During my last pregnancy, I loaded 50lb sacks of feed into the car by myself. I milked our goats by hand up until three days before Eivin’s birth. After my c-section, I came home and vacuumed the house the same day. Being a hardass was never the point; these things needed to get done, and I wasn’t about to ask someone else to do them for me.
There are a lot of things that I really don’t have any issues with. Off-color jokes, open wounds, the mechanics and various functions involved in birth (both human and animal.) Nudity doesn’t bother me in the slightest, neither do bodily functions and normal human urges. I can easily discuss a lot of things that would make most women blush at the very least. This is just how I am, how I’ve always been. I try not to make people uncomfortable but I don’t always succeed.
On the flip side, there are some things I just don’t do. Some are natural, some have been acquired through experience. Normal crap that everyone picks up and carries with them as they go through life; little lessons that you hold onto in order to continue learning from them. Two major ‘don’ts’ for me: trusting people and, especially, allowing myself to become vulnerable to someone else besides my husband.
My mother’s death put me into a spiral that just kept going deeper. When one thing turned into another and I was only getting worse, I finally accepted that I needed some sort of help. I contacted our family doctor and was referred out for more extensive diagnostics. I started therapy. A friend reached out and offered help, which I reluctantly accepted. I went against my written-in-stone tenets and did exactly what I never do- I trusted. Desperate to no longer be plagued by guilt and nightmares and self-loathing, I lowered my defenses.
The doctors did what doctors do- they threw pills at the monsters and tried to scare them back under the bed. Therapy pulled them out into the open, kicking and screaming, and forced me to beat them into submission until my knuckles were bloody. Little by little I’m conquering those demons as best I can; I know I will always be damaged, and am working on accepting that. All the therapy in the world can’t erase the past, can’t repair what has been irreparably severed. I get that. What I can’t figure out is how to- or even if one should- ever allow oneself to be vulnerable again.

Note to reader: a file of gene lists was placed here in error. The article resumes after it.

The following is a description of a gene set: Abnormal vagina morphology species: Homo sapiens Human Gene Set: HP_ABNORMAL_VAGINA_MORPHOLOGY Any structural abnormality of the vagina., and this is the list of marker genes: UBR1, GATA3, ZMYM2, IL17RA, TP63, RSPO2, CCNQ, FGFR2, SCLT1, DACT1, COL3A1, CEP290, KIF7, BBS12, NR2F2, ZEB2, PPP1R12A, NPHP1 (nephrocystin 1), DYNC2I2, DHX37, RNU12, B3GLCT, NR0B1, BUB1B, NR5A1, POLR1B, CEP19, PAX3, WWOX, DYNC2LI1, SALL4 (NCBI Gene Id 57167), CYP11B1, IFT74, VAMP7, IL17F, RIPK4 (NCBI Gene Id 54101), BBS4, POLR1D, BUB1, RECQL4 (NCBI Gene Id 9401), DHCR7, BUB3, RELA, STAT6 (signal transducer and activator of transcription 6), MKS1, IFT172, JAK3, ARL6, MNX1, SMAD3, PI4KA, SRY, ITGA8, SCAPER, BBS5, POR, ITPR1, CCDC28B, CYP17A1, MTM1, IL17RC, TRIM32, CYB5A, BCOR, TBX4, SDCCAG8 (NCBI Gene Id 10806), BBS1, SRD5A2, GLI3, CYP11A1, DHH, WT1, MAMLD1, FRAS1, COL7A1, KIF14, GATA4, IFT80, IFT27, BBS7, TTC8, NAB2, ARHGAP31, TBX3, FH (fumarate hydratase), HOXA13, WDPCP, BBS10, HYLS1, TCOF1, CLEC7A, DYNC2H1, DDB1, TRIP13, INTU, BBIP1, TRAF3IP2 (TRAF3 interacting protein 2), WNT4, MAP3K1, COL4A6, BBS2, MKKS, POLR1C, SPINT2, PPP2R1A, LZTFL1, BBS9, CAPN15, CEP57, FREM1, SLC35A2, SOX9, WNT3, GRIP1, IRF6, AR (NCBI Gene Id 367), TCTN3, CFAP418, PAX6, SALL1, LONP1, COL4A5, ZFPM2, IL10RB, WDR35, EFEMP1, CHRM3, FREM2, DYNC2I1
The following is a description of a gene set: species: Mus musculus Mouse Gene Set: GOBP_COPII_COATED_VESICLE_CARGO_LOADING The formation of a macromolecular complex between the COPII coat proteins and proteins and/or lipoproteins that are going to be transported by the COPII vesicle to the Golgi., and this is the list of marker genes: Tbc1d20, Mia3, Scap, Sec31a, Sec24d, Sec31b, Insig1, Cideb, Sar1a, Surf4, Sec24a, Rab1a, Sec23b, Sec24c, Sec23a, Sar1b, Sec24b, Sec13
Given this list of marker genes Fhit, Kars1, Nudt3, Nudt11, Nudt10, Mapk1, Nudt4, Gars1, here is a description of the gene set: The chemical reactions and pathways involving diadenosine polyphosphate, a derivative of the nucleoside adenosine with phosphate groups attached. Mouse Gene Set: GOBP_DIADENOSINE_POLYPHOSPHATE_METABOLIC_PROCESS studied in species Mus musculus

People are people; faulted, fallible, easily swayed and endlessly distracted. Prone to misgivings and misinterpretations. Sometimes things derail. Life is funny like that, a constant flurry of closing doors and opening windows. You take what positivity away from it that you can, and you go on. But recently I’ve been left wondering just how a person can bring themselves to ever trust again after the deepest depths of their pain have been made into a sort of twisted form of mutual masturbation by people who claimed they actually cared; who not only gained that trust, but directly asked for it- no misgivings, just mind games from day 1.
The most perfectly polished apple, gleaming in the light, but with a rotting core being rapidly devoured by worms. A thin veneer that masks the chaos that erupts behind closed doors, an overflowing hatred loftily explained away as ‘unease.’ So palpable that it was painful, an overwhelming cloud that burned. Emergency exits conveniently disguised as ‘disclosures,’ to be rapidly utilized as desired. Stagnant, stinking water under the bridge now; life has gone on, just as it needed to. But where does it go from here?
When you go against your better judgement and trust people who you never should’ve trusted, who can you possibly blame besides yourself? You helped author the situation; you walked into it and let the show play out around you. You loaded the gun yourself; slid back the safety, cocked the hammer. You sharpened the blade and bared your skin. You invited your own disemboweling, your own gaping chest wound. You asked for your pain the second you let your defenses down.
My therapist doesn’t believe that a person truly can live without becoming vulnerable to others. I disagree; I’ve done it for years. Its isolating, but it’s comfortable. It’s safe. I’d give anything to go back to being safe again, the way I was a year ago. I was stressed, I was scared, but my deepest pain was mine. It wasn’t cheap, it wasn’t funny. It was a weapon only I could aim at myself.
So where DO you go from here? You look back on your stupidity, you laugh at yourself and resolve to become invincible. You steel yourself to trade isolation for the assurance that you’ll never have your vulnerability used against you ever again. You smile wryly, admit that they got the best of you that time, and become harder; as hard as you have to be. You learn from your mistake and you move forward, leaving whatever needs to be left as long as it’s on your terms. You open your arms and accept it, and you never let anyone near you.
I would rather my back break under the weight than to ever allow someone else that close to it ever again.